Serendipity is the “…accidental discovery of something fortunate or pleasing”, and it is one of life’s great pleasures.
Examples of serendipity: a tenner found down the back of the sofa; a newly-opened cool spot that hasn’t drawn the crowds yet; the public toilet that looms into view just as you think you’re about to have A Diplomatic Incident (BTW there’s an app for that last one, and literally thousands of Londoners use it – Toiluxe).
Right now there’s a bit of a debate going on about serendipity. Some people are worried that we’re running out of serendipity, thanks to technology such as Amazon’s recommendation software, which supposedly makes for less accidental discovery in our lives. In the blue corner, this guy:
“More and more of what I see, hear, read and even taste seems exceptionally cunningly targeted at me. My RSS feeds me handpicked news streams. I get perfect movie recommendations via Netflix, books I’ll enjoy via Amazon, uncannily relevant advertising when using Gmail, weirdly familiar music from Last fm. Satnav keeps me resolutely on the data-derived optimum track. And so on.
Well, these shifts are triggering a smoothing out in our experiences, prompting a reduction in serendipity…It’s becoming clear that ultra relevance comes with a hidden price. Because if everything’s relevant, then nothing’s unexpected, and if nothing’s unexpected, then nothing surprises you, and if nothing surprises you, then that’s a strange, neutralized, vanilla kind of life to lead. We’re talking about the end of surprise.” Ben Malbon
In the red corner: everyone else.
Really, modern life is full of serendipitous discovery. Five hundred years ago, the biggest surprise was waking up in the morning to find you’ve lived another day. Life was simple, hard and not terribly varied. Luckily our ancestors lived through all that so we don’t have to.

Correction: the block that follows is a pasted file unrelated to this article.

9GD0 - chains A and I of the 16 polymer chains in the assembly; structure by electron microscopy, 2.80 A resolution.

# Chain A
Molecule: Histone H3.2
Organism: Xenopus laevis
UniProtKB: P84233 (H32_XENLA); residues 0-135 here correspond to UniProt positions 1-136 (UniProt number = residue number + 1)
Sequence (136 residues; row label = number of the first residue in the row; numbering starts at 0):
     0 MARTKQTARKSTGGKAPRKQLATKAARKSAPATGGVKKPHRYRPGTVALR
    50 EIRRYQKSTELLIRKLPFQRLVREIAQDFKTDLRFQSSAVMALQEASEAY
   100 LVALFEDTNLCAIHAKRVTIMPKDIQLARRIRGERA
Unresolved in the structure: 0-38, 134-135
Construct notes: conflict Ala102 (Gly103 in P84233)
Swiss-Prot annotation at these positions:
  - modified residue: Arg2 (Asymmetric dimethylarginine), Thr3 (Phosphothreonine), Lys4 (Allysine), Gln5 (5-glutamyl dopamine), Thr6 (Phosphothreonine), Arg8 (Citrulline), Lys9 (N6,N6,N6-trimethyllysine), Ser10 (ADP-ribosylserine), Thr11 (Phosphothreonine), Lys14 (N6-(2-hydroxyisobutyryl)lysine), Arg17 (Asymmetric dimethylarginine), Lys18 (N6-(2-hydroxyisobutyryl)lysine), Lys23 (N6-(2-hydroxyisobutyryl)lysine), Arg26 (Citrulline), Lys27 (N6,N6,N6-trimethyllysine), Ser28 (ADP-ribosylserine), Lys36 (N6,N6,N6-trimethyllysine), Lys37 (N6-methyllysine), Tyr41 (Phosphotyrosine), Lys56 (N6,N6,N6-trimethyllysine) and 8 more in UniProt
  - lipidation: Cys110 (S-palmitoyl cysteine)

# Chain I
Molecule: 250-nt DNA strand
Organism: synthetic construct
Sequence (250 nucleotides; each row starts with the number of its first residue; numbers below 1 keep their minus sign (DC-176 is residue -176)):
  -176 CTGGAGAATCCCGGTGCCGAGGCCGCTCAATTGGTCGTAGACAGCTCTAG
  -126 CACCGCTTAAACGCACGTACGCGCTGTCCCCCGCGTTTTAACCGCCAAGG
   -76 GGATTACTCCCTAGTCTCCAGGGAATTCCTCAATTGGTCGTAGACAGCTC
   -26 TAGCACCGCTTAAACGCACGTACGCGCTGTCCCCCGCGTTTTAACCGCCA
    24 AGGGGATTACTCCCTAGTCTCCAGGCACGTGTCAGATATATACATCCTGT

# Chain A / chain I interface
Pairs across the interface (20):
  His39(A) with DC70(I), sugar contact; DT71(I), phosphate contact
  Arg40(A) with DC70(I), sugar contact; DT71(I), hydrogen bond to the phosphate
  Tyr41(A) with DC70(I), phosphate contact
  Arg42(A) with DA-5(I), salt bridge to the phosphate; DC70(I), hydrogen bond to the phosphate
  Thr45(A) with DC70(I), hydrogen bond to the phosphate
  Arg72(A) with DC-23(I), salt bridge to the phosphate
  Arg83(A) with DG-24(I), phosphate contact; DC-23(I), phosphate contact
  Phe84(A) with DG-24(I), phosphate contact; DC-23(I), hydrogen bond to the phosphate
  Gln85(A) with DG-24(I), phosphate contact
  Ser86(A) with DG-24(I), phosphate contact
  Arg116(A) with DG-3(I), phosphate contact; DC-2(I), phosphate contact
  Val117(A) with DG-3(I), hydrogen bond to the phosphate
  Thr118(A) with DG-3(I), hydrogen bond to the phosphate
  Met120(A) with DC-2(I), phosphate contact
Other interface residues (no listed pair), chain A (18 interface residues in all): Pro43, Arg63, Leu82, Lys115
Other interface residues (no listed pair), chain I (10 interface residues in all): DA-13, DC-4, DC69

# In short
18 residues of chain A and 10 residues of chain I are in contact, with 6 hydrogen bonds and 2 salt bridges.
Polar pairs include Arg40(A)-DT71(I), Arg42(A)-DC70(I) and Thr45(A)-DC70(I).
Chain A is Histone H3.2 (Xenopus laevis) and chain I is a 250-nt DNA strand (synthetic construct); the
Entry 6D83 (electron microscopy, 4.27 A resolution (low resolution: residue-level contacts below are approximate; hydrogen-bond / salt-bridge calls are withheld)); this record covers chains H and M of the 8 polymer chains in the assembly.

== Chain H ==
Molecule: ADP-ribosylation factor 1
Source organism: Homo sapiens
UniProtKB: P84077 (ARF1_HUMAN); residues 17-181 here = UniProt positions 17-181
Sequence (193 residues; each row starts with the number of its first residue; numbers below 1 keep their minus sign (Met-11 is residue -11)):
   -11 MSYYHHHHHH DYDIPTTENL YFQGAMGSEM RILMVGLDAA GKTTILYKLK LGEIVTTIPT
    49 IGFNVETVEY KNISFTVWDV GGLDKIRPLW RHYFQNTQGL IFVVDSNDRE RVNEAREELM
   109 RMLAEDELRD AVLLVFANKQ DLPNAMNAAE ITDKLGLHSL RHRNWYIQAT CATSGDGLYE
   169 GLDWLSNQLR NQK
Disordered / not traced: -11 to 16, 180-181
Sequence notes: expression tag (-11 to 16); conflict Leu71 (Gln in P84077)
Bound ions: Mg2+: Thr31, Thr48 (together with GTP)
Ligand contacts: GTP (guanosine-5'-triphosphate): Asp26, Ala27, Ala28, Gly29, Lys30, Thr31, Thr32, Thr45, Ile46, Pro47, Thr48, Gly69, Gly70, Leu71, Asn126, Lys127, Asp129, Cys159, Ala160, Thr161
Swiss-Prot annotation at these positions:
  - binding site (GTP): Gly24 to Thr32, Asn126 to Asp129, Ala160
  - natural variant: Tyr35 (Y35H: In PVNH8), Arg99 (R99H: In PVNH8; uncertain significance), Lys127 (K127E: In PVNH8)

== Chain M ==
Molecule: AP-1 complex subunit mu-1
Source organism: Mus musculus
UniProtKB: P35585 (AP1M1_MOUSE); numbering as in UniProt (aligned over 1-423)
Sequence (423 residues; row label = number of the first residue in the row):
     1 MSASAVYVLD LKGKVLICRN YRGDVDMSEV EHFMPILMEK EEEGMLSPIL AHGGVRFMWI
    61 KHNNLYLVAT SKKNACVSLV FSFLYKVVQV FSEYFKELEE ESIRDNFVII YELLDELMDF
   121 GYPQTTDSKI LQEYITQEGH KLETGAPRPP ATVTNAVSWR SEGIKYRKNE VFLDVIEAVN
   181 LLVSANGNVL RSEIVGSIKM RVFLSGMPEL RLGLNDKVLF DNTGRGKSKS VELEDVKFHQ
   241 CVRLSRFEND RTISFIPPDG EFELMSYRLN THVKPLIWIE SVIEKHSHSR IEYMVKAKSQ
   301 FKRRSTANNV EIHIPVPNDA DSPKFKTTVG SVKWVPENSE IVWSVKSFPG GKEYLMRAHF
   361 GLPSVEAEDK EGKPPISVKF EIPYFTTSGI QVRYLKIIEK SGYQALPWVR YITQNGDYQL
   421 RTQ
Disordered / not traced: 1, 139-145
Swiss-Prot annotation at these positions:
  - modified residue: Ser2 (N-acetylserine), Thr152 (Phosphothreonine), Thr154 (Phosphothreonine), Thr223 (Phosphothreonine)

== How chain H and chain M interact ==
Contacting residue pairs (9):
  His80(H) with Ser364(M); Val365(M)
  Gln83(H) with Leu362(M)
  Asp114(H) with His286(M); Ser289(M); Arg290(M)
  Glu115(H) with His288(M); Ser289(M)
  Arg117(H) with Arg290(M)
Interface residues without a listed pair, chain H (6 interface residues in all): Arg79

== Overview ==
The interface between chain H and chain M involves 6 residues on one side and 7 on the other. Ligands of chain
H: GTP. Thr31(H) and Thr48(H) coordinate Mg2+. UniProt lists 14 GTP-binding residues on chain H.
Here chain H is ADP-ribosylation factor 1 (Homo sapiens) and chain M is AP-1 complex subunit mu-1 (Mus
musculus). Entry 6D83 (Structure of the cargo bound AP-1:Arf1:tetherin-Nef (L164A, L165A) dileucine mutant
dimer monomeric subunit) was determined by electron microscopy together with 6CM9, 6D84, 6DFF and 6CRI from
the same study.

We are spoiled for choice. Technology is falling over itself to help us stumble upon new stuff. For example, Blue Plaques uses dozens of orbiting GPS satellites to send serendipity your way, via your phone. To repeat: satellites helping us have fun. Not even King Louis IV had that.
And now the residents of the wonderful London borough of Hammersmith & Fulham can use their phone to make serendipitous discovery of their own: a plaque commemorating the former London home of Mahatmi Gandhi. That’s right: Gandhi once lived in Hammersmith. There’s a plaque dedicated to him at his old address just off the A4 road, in Barons’ Court Road (see big pic at end of post for exact location).
Gandhi’s former patch is home to the busiest road out of West London, a road that always has more than its share of roadworks and blocked lanes. At rush hour, the blockages require all the antsy motorists to change lanes and let each other into and out of queues, prompting much rage, pettiness, resentment and everything else that happens when two men have to help each other out in traffic. At 5.30pm, the beeping and seething on the A4 is intense. You can’t help thinking that a big roadside poster of local boy Gandhi – the man who stood for peace, tolerance and mutual understanding – would really take everyone out of themselves and raise the tone.
Conceivably, Gandhi would have witnessed the 1890s version of London traffic jams. Who knows what he made of them, or of Hammersmith in general, but we do know he had this to say about serendipity:
“Let everyone try and find that as a result of daily prayer he adds something new to his life, something with which nothing can be compared.”
There’s an app for that too. Blue Plaques for iPhone is available on the iPhone App Store.